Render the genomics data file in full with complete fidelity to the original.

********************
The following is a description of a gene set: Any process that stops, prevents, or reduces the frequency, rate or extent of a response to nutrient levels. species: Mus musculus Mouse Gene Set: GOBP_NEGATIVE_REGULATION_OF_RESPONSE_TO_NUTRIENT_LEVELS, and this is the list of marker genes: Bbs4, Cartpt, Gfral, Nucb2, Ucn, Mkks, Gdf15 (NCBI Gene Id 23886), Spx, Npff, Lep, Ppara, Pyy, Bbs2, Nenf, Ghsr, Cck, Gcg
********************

The following is a description of a gene set: Any process that stops, prevents, or reduces the frequency, rate or extent of a response to nutrient levels. species: Mus musculus Mouse Gene Set: GOBP_NEGATIVE_REGULATION_OF_RESPONSE_TO_NUTRIENT_LEVELS, and this is the list of marker genes: Bbs4, Cartpt, Gfral, Nucb2, Ucn, Mkks, Gdf15 (NCBI Gene Id 23886), Spx, Npff, Lep, Ppara, Pyy, Bbs2, Nenf, Ghsr, Cck, Gcg